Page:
As real estate agents, we get to see lots of lots of real estate transactions. There are smooth, surprise-free deals, but there are also pain-in-the-butt, super-stressful ones. If a real estate transaction is going to go haywire for a home buyer, 9 out of 10 times it is because they made a poor choice of mortgage lender. Here’s our advice on how to find a great mortgage lender.
Home purchase delays are almost always mortgage-related
When you get an offer accepted to purchase a home, there is a period of 1-2 weeks of due diligence with you and your real estate agent. In parallel, your mortgage lender has an ~30-day process to get your home loan approved. Throughout most of the closing process, you are waiting for the lender to complete their approval.
Delays in a home closing are hugely stressful for all parties involved and can often be avoided. In our experience in hundreds of transactions, it often boils down to the competence of your loan officer. Here are the main reasons that we see for delayed closings:
- Lender does not collect the proper information from the borrower for their underwriters upfront, causing numerous document requests and repeated lender reviews.
- Lender is not familiar with local closing procedures and timelines. (Often happens with out-of-state lenders.)
- Lender is non-communicative at time-sensitive parts of the transaction. Lender does not have open lines of communication to their underwriting, processing and funding departments.
- Home buyer (borrower) does not respond quickly to document requests from their lender.
As a home buyer, you should be available and prompt in your response to lender requests during the closing process. Every day you delay sending that updated pay statement is a potential day that your closing gets delayed. For the rest of the cases, you probably should have chosen a different lender.
The best loan officers know what their underwriters want to see without asking
A great mortgage banker knows what a complete loan package looks like before they submit it to underwriting. They ask you for a huge slew of documents at the point of application to avoid the back-and-forth document requests from their underwriting department. A poor mortgage lender fast-talks their way into getting your application and not much else, leaving a mess of document requests, file reviews and potential delays in their wake.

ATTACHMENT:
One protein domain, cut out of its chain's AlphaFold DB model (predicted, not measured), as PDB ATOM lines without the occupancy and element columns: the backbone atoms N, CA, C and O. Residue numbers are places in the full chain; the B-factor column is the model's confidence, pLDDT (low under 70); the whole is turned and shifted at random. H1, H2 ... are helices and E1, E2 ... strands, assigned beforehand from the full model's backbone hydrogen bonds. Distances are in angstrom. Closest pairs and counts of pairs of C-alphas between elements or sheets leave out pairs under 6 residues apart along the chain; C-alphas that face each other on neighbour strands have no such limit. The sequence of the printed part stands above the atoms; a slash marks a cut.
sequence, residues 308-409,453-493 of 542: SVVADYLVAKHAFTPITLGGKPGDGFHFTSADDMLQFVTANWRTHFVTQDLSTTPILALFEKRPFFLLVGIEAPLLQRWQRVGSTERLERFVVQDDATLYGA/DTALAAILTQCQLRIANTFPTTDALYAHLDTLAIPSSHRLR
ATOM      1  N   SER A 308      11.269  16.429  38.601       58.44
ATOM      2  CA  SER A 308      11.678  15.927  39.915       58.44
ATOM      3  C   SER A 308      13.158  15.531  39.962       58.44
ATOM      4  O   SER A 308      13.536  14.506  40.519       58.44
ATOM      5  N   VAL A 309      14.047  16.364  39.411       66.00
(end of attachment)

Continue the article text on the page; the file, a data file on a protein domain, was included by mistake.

The best loan officers primarily do purchase loans, not refinances
Processing a loan application for a home purchasing is very different than for a refinance. Refinances are by their nature not as complicated as a home purchase loan. They are also not tied to critical dates and timelines. You will find that a loan officer who primarily deals in refinancing loans will often flub the details on a home purchase loan.
The best loan officers are local
Home buyers love surfing the net for the best interest rate and loan fees, often landing them with a lender who is 2,000 miles and three time zones away, making them hard to reach and sometimes unfamiliar with the closing process in your state.
Dealing with a high-pressure, time-sensitive transaction when your lender goes home for the day at 2PM your time is a recipe for frustration and delays. If they need any original copies of signed loan documents sent to them, you can add in an extra day for courier time.
We’ve also come across plenty of out-of-state lenders who don’t know the timelines and procedures for closing in our state. Some states do escrow closings, while many others do not. If your out-of-state lender doesn’t know the difference, they won’t deliver your loan documents early enough to close on time.
Our advice, stick with a local lender that you can reach in your time zone who intimately knows how to close a deal in your state.
Listen to recommendations from your real estate agent
An agent who does a reasonable amount of closings has felt the pain of working with a poor mortgage lender. They know reliable ones and they know the duds, and if they are like us, they keep a list of both the good and bad. Ask them who they like and tell them who you are planning to use. Listen to their advice. They are party to way more real estate closings than you or your friends.
It is illegal for a real estate agent to force you to use a particular mortgage lender. It is also illegal for the real estate agent to receive kickbacks from a mortgage lender unless they are actually a licensed mortgage lender themselves. Any good agent does not recommend a particular lender because of some kickback scheme. They recommend a lender because they trust them and have a history of hassle-free transactions with them. (Yes, unfortunately there are bad apples out there who recommend a lender for less pure motives as well.)
Ask your agent for mortgage lender recommendations. Run your choice of lender by your agent and steer clear when they have negative history with a lender, despite what your friends may tell you.
You sometimes get what you pay for
There is wild variability in the quality of service offered by mortgage loan officers. Sometimes in a quest to save $500 in loan fees, you choose the fast-talking salesperson who doesn’t know how to get a loan closed. By all means, shop for the best deal, but a small savings is almost never worth the hassle and delays of a botched mortgage process.